Apple (AAPL) 2nd Quarter Earnings: What to Expect

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I recently asked whether Apple (AAPL) should re-think its M&A strategy, which, for a long time, has been to only buy smaller complimentary assets that can enhance its existing business.

With an estimated $245 billion in cash on the balance sheet and another $76 billion in operating cash flow, there's not much Apple can't buy. The company, which is set to release second quarter fiscal 2019 earnings results after the closing bell Tuesday, has enough cash that would rank it in the top ten of the most valuable companies in the S&P 500 index. But Apple’s growth is slowing. And buying assets to grow the top line has proven to be a fruitful strategy for decades.

I’m not holding my breath, however. Apple has been successful without my input. But with the stock stalling, down 6% in six moths, investors want growth any way it comes. This is one of many topics that analysts will ask about on Tuesday. The company’s recent patent-licensing agreement with Qualcomm (QCOM) will be another major topic. Apple and Qualcomm, which were in a long-standing patent license dispute, reached a six-year license agreement, effective as of April 1, 2019, including a two-year option to extend, and a multiyear chipset supply agreement.

This means when it comes to the push for 5G both companies realized they need each other. But this agreement came after Apple explored all options, including buying Intel’s (INTC) chip business, according to the Wall Street Journal. This deal would have been to, presumably, develop its wireless chips in-house and walking away from Qualcomm altogether. Analyst will try to unpack all of that on Tuesday, including Apple’s performance in China, which had deteriorated to an extent that prompted the company to cut guidance in January. To that end, should Intel’s weaker-than-expected guidance serve as an ominous sign?

In the three months that ended March, Wall Street expect the Cupertino, Calif.-based tech giant to earn $2.36 per share on revenue of $57.44 billion. This compares to the year-ago quarter when earnings came to $2.73 per share on revenue of $61.14 billion. For the full year, ending September, earnings are expected to decline 4.5% year over year to $11.37 per share, while full-year revenue of $254.89 billion would decline 4% year over year.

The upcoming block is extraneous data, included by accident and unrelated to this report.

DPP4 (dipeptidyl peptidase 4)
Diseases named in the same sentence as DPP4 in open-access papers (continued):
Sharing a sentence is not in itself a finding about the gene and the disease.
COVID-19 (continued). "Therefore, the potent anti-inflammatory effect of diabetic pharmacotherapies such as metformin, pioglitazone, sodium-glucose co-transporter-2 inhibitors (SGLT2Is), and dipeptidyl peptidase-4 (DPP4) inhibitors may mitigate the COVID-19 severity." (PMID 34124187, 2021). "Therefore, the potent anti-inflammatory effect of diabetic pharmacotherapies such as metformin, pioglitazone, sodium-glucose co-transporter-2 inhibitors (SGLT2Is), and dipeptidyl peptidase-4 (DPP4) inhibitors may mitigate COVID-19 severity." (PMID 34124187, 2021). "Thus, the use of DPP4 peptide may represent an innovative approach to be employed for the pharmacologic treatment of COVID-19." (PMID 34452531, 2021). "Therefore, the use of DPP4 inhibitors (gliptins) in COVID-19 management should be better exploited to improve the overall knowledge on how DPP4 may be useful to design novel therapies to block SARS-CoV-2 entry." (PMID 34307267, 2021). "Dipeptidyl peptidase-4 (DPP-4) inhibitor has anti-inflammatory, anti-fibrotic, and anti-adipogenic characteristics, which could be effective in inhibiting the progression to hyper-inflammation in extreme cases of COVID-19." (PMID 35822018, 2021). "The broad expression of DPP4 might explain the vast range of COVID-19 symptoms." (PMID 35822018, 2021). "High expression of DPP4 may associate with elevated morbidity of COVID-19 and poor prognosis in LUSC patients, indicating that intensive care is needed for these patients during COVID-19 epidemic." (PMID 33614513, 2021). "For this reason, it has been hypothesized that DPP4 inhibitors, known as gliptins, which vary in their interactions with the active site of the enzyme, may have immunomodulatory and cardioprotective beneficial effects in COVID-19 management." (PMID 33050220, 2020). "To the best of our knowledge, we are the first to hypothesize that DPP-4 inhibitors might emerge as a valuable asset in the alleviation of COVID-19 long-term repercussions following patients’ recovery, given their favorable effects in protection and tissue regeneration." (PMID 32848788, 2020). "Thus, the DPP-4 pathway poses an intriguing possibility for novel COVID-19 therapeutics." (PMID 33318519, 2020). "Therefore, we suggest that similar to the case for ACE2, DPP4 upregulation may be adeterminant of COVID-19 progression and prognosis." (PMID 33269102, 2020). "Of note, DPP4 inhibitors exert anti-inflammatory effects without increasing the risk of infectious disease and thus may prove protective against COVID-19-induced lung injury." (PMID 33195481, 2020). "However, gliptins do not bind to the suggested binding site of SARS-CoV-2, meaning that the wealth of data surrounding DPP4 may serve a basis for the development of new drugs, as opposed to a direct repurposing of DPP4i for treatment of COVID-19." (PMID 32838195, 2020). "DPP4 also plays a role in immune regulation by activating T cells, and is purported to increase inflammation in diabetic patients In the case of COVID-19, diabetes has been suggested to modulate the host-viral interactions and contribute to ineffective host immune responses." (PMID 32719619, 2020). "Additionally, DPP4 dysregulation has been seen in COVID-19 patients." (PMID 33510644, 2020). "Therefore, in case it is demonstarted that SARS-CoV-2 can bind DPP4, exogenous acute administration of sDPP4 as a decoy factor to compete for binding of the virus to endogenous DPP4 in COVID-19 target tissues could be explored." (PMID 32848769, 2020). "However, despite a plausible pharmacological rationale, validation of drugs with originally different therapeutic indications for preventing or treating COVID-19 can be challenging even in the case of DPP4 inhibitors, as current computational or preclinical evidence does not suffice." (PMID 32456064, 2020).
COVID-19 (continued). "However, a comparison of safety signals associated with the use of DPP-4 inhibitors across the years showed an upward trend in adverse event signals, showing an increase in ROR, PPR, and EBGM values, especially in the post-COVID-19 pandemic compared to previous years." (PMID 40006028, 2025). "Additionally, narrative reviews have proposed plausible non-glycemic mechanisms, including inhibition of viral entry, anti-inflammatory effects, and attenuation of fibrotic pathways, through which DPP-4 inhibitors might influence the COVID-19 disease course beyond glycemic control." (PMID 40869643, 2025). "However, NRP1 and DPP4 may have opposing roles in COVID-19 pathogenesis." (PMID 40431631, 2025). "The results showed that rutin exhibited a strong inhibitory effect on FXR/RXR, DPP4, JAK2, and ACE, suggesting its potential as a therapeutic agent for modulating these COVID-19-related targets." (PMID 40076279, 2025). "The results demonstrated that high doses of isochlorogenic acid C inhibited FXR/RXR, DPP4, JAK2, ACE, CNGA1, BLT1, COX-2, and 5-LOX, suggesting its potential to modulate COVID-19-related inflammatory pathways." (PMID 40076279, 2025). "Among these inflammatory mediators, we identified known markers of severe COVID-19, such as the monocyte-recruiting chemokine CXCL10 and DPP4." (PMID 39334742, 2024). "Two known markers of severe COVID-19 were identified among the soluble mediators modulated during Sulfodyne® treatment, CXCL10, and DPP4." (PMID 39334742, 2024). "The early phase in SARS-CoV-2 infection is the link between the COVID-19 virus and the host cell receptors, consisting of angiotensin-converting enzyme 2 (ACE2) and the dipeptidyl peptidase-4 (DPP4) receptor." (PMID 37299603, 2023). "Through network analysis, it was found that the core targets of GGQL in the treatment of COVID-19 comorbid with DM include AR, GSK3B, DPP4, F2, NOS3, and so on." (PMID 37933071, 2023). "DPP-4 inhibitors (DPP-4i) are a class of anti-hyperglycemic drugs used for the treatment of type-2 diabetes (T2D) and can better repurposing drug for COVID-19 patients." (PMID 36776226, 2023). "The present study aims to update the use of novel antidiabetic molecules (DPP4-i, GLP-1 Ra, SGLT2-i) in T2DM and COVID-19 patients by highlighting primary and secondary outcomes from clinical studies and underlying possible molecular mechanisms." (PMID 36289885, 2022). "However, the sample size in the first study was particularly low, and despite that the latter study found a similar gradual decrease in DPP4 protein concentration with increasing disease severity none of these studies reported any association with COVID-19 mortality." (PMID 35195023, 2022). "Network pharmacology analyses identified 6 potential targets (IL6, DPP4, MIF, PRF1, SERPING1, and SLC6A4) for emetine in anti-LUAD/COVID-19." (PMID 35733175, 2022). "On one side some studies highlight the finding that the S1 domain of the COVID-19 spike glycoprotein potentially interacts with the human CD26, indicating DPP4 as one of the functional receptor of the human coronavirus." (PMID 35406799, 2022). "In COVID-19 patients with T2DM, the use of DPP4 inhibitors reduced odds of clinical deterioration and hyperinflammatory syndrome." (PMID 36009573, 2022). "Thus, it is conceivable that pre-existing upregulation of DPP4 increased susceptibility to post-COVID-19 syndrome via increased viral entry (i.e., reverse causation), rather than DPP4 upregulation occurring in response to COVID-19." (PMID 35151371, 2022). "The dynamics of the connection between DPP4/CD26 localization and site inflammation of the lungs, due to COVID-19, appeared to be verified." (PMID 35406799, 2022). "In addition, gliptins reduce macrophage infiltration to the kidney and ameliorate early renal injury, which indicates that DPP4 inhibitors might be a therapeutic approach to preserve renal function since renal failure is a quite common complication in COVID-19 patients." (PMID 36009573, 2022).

The projected revenue decline for the quarter is due to the expected weakness in China — the company’s second-largest market. But citing improving China demand throughout the quarter, Katy Huberty, analyst as Morgan Stanley, expects Q2 revenue to come in at the “high end” of the company’s guidance. The company’s largest segment, iPhone unit sales, are expected to total $31.1 billion, while Services revenue is projected to reach $11.3 billion.

The Services business, which includes Internet Services, App Store, Apple Music, Apple Care, Apple Pay and licensing, has been Apple’s growth focus. Apple’s transition into a full-fledged services company took a major leap last month when it announced a slew of new services offerings at its Cupertino campus, including its premium streaming video service called Apple TV+. Investors will focus on not only how much revenue Services generated during the quarter, but how Apple guides for the segment for the rest of the year.

At the time of publication, the author held shares of Apple.

The views and opinions expressed herein are the views and opinions of the author and do not necessarily reflect those of Nasdaq, Inc.

Richard Saintvilus

After having spent 20 years in the IT industry serving in various roles from system administration to network engineer, Richard Saintvilus became a finance writer, covering the investor's view on the premise that everyone deserves a level playing field. His background as an engineer with strong analytical skills helps him provide actionable insights to investors. Saintvilus is a Warren Buffett disciple who bases his investment decisions on the quality of a company's management, its growth prospects, return on equity and other metrics, including price-to-earnings ratios. He employs conservative strategies to increase capital, while keeping a watchful eye on macro-economic events to mitigate downside risk. Saintvilus' work has been featured on CNBC, Yahoo! Finance, MSN Money, Forbes, Motley Fool and numerous other outlets. You can follow him on Twitter at @Richard_STv.

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